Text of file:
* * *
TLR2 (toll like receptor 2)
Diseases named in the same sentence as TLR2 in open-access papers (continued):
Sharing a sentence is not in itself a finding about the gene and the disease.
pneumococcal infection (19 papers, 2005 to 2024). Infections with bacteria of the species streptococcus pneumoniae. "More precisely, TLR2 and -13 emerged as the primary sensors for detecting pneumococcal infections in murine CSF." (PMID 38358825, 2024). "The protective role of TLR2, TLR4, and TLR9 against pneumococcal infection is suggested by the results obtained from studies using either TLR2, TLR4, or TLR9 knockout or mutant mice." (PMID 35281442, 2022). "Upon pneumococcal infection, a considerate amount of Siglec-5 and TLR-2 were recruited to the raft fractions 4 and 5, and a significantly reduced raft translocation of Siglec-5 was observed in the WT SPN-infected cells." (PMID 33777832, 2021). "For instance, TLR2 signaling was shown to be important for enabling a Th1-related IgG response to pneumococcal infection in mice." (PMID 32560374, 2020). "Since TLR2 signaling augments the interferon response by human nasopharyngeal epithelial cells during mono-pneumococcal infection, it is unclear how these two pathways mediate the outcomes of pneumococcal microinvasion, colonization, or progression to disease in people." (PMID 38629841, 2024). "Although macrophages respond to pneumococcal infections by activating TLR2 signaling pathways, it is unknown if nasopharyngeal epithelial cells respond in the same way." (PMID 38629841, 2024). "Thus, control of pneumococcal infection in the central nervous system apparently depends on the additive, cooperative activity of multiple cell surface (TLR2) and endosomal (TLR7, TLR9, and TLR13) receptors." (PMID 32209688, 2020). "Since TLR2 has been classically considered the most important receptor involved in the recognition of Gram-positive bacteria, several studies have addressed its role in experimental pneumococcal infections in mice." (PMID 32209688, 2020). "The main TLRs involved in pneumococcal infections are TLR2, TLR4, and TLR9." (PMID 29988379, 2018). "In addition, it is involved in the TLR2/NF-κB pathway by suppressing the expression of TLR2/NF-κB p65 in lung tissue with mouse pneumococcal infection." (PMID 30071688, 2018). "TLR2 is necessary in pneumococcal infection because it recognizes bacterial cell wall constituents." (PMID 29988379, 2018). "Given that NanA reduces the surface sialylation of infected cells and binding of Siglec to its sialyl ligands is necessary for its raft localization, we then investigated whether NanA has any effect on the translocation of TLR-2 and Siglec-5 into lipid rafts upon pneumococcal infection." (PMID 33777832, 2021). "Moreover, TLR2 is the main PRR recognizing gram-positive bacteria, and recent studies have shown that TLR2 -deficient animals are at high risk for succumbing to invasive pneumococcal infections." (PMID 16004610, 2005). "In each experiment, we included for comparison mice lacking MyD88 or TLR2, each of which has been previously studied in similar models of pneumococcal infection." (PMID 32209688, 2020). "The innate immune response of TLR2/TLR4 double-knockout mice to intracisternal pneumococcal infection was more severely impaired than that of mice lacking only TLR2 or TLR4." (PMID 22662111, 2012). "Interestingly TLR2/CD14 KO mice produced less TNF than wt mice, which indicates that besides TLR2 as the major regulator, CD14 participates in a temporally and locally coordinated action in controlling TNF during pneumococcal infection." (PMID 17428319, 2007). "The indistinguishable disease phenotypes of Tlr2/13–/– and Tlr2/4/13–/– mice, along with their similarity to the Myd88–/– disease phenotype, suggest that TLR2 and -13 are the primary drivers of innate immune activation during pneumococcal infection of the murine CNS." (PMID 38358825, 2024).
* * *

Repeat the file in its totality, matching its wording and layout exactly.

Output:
TLR2 (toll like receptor 2)
Diseases named in the same sentence as TLR2 in open-access papers (continued):
Sharing a sentence is not in itself a finding about the gene and the disease.
pneumococcal infection (19 papers, 2005 to 2024). Infections with bacteria of the species streptococcus pneumoniae. "More precisely, TLR2 and -13 emerged as the primary sensors for detecting pneumococcal infections in murine CSF." (PMID 38358825, 2024). "The protective role of TLR2, TLR4, and TLR9 against pneumococcal infection is suggested by the results obtained from studies using either TLR2, TLR4, or TLR9 knockout or mutant mice." (PMID 35281442, 2022). "Upon pneumococcal infection, a considerate amount of Siglec-5 and TLR-2 were recruited to the raft fractions 4 and 5, and a significantly reduced raft translocation of Siglec-5 was observed in the WT SPN-infected cells." (PMID 33777832, 2021). "For instance, TLR2 signaling was shown to be important for enabling a Th1-related IgG response to pneumococcal infection in mice." (PMID 32560374, 2020). "Since TLR2 signaling augments the interferon response by human nasopharyngeal epithelial cells during mono-pneumococcal infection, it is unclear how these two pathways mediate the outcomes of pneumococcal microinvasion, colonization, or progression to disease in people." (PMID 38629841, 2024). "Although macrophages respond to pneumococcal infections by activating TLR2 signaling pathways, it is unknown if nasopharyngeal epithelial cells respond in the same way." (PMID 38629841, 2024). "Thus, control of pneumococcal infection in the central nervous system apparently depends on the additive, cooperative activity of multiple cell surface (TLR2) and endosomal (TLR7, TLR9, and TLR13) receptors." (PMID 32209688, 2020). "Since TLR2 has been classically considered the most important receptor involved in the recognition of Gram-positive bacteria, several studies have addressed its role in experimental pneumococcal infections in mice." (PMID 32209688, 2020). "The main TLRs involved in pneumococcal infections are TLR2, TLR4, and TLR9." (PMID 29988379, 2018). "In addition, it is involved in the TLR2/NF-κB pathway by suppressing the expression of TLR2/NF-κB p65 in lung tissue with mouse pneumococcal infection." (PMID 30071688, 2018). "TLR2 is necessary in pneumococcal infection because it recognizes bacterial cell wall constituents." (PMID 29988379, 2018). "Given that NanA reduces the surface sialylation of infected cells and binding of Siglec to its sialyl ligands is necessary for its raft localization, we then investigated whether NanA has any effect on the translocation of TLR-2 and Siglec-5 into lipid rafts upon pneumococcal infection." (PMID 33777832, 2021). "Moreover, TLR2 is the main PRR recognizing gram-positive bacteria, and recent studies have shown that TLR2 -deficient animals are at high risk for succumbing to invasive pneumococcal infections." (PMID 16004610, 2005). "In each experiment, we included for comparison mice lacking MyD88 or TLR2, each of which has been previously studied in similar models of pneumococcal infection." (PMID 32209688, 2020). "The innate immune response of TLR2/TLR4 double-knockout mice to intracisternal pneumococcal infection was more severely impaired than that of mice lacking only TLR2 or TLR4." (PMID 22662111, 2012). "Interestingly TLR2/CD14 KO mice produced less TNF than wt mice, which indicates that besides TLR2 as the major regulator, CD14 participates in a temporally and locally coordinated action in controlling TNF during pneumococcal infection." (PMID 17428319, 2007). "The indistinguishable disease phenotypes of Tlr2/13–/– and Tlr2/4/13–/– mice, along with their similarity to the Myd88–/– disease phenotype, suggest that TLR2 and -13 are the primary drivers of innate immune activation during pneumococcal infection of the murine CNS." (PMID 38358825, 2024).